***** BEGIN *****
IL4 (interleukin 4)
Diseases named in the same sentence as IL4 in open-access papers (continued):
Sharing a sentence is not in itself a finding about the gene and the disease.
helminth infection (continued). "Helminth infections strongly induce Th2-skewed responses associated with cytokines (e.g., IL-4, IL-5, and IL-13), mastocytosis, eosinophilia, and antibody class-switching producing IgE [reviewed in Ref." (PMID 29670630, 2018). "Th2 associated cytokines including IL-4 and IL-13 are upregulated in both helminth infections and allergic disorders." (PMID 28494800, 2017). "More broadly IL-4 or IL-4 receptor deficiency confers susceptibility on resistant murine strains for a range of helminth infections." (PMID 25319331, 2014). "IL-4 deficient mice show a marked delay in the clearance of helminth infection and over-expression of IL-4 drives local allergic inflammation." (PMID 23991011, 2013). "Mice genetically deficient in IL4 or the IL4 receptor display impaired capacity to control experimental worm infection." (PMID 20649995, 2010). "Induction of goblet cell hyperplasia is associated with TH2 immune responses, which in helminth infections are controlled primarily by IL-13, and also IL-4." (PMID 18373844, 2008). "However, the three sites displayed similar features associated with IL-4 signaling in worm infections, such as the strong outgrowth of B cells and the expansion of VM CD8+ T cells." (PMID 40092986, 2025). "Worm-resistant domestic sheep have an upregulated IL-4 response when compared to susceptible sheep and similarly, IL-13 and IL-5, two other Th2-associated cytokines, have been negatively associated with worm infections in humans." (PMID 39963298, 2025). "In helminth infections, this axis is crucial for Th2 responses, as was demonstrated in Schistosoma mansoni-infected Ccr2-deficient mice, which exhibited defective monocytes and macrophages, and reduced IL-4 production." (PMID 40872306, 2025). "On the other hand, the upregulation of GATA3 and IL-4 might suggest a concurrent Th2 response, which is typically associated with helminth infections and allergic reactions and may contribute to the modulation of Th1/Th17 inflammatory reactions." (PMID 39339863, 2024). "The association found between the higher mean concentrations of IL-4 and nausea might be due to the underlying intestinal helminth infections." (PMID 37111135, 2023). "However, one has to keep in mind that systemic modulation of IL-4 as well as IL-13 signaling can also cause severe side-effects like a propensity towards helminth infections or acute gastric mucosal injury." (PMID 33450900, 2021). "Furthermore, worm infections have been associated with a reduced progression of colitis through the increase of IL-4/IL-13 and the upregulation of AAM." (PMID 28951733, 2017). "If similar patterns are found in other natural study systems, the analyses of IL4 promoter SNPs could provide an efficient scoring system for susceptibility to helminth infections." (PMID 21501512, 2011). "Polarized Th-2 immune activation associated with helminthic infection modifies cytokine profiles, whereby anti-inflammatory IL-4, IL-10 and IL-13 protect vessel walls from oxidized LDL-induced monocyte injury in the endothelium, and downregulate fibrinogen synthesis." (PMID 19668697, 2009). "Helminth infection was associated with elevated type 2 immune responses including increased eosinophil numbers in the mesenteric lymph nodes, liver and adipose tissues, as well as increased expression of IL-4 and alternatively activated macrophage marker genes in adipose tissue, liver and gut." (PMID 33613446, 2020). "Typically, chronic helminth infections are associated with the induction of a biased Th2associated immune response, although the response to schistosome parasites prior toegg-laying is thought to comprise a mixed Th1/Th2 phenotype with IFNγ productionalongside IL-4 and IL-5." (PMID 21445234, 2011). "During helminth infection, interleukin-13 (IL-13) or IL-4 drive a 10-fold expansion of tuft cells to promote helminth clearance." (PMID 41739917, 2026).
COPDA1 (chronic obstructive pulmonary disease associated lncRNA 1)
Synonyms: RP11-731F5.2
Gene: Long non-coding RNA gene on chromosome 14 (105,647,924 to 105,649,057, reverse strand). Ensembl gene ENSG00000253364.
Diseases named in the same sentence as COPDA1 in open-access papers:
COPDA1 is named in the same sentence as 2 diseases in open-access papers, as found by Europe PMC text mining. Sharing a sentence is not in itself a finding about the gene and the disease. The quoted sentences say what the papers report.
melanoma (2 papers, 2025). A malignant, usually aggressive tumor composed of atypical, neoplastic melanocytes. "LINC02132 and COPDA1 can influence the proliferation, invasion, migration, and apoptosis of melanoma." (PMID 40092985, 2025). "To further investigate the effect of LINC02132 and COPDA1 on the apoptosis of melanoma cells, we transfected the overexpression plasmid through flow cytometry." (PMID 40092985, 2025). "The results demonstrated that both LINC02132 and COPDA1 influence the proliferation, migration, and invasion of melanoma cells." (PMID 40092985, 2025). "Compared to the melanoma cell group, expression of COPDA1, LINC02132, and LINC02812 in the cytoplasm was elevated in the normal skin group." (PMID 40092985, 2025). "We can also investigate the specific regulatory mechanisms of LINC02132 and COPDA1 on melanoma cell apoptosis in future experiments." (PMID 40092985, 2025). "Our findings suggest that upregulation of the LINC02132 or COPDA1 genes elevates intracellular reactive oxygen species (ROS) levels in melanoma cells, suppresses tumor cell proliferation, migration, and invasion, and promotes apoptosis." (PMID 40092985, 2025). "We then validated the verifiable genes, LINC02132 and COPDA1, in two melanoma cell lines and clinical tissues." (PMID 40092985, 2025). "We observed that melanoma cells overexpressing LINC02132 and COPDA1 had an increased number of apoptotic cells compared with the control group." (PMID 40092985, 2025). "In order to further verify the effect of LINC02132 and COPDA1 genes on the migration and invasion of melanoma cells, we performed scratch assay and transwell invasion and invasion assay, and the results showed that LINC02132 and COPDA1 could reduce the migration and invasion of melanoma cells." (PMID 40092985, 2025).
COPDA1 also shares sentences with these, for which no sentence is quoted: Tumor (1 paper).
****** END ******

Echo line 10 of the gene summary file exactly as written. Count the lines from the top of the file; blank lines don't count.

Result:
melanoma (2 papers, 2025). A malignant, usually aggressive tumor composed of atypical, neoplastic melanocytes. "LINC02132 and COPDA1 can influence the proliferation, invasion, migration, and apoptosis of melanoma." (PMID 40092985, 2025). "To further investigate the effect of LINC02132 and COPDA1 on the apoptosis of melanoma cells, we transfected the overexpression plasmid through flow cytometry." (PMID 40092985, 2025). "The results demonstrated that both LINC02132 and COPDA1 influence the proliferation, migration, and invasion of melanoma cells." (PMID 40092985, 2025). "Compared to the melanoma cell group, expression of COPDA1, LINC02132, and LINC02812 in the cytoplasm was elevated in the normal skin group." (PMID 40092985, 2025). "We can also investigate the specific regulatory mechanisms of LINC02132 and COPDA1 on melanoma cell apoptosis in future experiments." (PMID 40092985, 2025). "Our findings suggest that upregulation of the LINC02132 or COPDA1 genes elevates intracellular reactive oxygen species (ROS) levels in melanoma cells, suppresses tumor cell proliferation, migration, and invasion, and promotes apoptosis." (PMID 40092985, 2025). "We then validated the verifiable genes, LINC02132 and COPDA1, in two melanoma cell lines and clinical tissues." (PMID 40092985, 2025). "We observed that melanoma cells overexpressing LINC02132 and COPDA1 had an increased number of apoptotic cells compared with the control group." (PMID 40092985, 2025). "In order to further verify the effect of LINC02132 and COPDA1 genes on the migration and invasion of melanoma cells, we performed scratch assay and transwell invasion and invasion assay, and the results showed that LINC02132 and COPDA1 could reduce the migration and invasion of melanoma cells." (PMID 40092985, 2025).